Constitution. Mexican jealousy. Bustamante's arbitrary and centralized Government. oppression of Texas. Colonel Bradburn's tyranny. resistance of colonists in 1832. Anahuac campaign. Bradburn's defeat. Piedras compromises. Convention of San Felipe. Convention of 1833. Santa Anna. Austin's imprisonment. Santa Anna's Reolishing the municipalities by force, and otherwise overriding the law of the land, in a way then deemed intolerable by men of Anglo-American descent. Finally, in 1832, a struggle ensued which has passed into the annals of the country under the name of the Anahuac Campaign. Bradburn arrested William B. Travis, Patrick C. Jack, a Mejia, Santa Anna's lieutenant, was glad to accept the explanation, and withdraw such soldiers as would go with him, the colonists expelling the remainder. In 1832 Texas suffered under the double calamity of Indian aggressions and cholera. In October, 1832, the people assembled in convention at San Felipe, and memorialized t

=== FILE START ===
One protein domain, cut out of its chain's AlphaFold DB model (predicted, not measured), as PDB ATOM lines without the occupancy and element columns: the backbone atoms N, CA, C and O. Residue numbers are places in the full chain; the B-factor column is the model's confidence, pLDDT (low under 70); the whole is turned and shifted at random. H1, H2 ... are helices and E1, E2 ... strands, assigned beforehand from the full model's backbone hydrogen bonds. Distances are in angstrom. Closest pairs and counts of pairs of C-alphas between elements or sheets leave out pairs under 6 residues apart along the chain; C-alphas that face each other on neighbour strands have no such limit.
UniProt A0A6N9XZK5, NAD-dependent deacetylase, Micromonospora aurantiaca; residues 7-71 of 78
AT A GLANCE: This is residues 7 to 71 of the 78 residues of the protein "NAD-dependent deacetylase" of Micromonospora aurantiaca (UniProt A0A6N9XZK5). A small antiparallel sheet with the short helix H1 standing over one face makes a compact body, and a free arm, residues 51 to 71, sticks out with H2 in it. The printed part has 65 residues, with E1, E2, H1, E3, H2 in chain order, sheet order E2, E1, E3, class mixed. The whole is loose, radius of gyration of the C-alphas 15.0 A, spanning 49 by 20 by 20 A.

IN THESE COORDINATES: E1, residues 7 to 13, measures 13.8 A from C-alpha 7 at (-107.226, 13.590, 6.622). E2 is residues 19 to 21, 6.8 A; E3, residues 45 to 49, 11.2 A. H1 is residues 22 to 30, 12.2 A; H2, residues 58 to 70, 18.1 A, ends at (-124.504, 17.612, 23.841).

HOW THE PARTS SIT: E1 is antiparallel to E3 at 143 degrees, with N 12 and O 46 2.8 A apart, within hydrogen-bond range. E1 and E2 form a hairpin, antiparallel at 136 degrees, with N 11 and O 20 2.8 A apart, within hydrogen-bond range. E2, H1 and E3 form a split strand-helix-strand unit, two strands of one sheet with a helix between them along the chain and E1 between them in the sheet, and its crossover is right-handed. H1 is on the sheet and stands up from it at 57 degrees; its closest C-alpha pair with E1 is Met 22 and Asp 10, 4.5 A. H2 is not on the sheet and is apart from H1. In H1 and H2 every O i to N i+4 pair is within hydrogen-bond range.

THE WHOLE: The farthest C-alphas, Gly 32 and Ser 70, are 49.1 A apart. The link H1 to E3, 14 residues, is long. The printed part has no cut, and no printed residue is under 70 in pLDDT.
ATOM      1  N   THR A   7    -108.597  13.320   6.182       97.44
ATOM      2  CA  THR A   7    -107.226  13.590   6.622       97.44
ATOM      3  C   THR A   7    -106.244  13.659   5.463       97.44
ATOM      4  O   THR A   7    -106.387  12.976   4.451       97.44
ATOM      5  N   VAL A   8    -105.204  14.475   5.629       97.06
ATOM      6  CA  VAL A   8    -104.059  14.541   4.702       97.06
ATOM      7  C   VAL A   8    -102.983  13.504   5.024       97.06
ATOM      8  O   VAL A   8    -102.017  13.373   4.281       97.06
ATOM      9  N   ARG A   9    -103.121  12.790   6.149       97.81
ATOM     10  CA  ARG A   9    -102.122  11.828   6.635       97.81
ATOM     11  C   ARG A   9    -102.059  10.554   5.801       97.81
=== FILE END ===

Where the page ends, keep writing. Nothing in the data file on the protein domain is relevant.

the colonists no party to it. perfidious policy of Mexico in the matter. Colonization act of 1825. Indian irruption of 1832-88. remonstrances. solemn Declaration of the Consultation. Houston's treaty with Indians. its Nullity. Houston's failasonable allotments of land to any resident Indians wishing in good faith to try the experiment of civilization. Up to 1832 the intruding Indians had been stragglers or discontented bands, which had broken away from the great tribes in the United, Kickapoos, Delawares, and Quapaws, numbering 1,530 warriors and five times as many souls, entered Texas in the winter of 1832-33-about the time of General Houston's arrival in the State. No people could suffer such an invasion without disquietuity of long residence, for, with the exception of the pioneer band under Fields, far the greater part had immigrated since 1832, against the protests of the inhabitants. The treaty of 1836 was held void for want of authority in the Consultation, for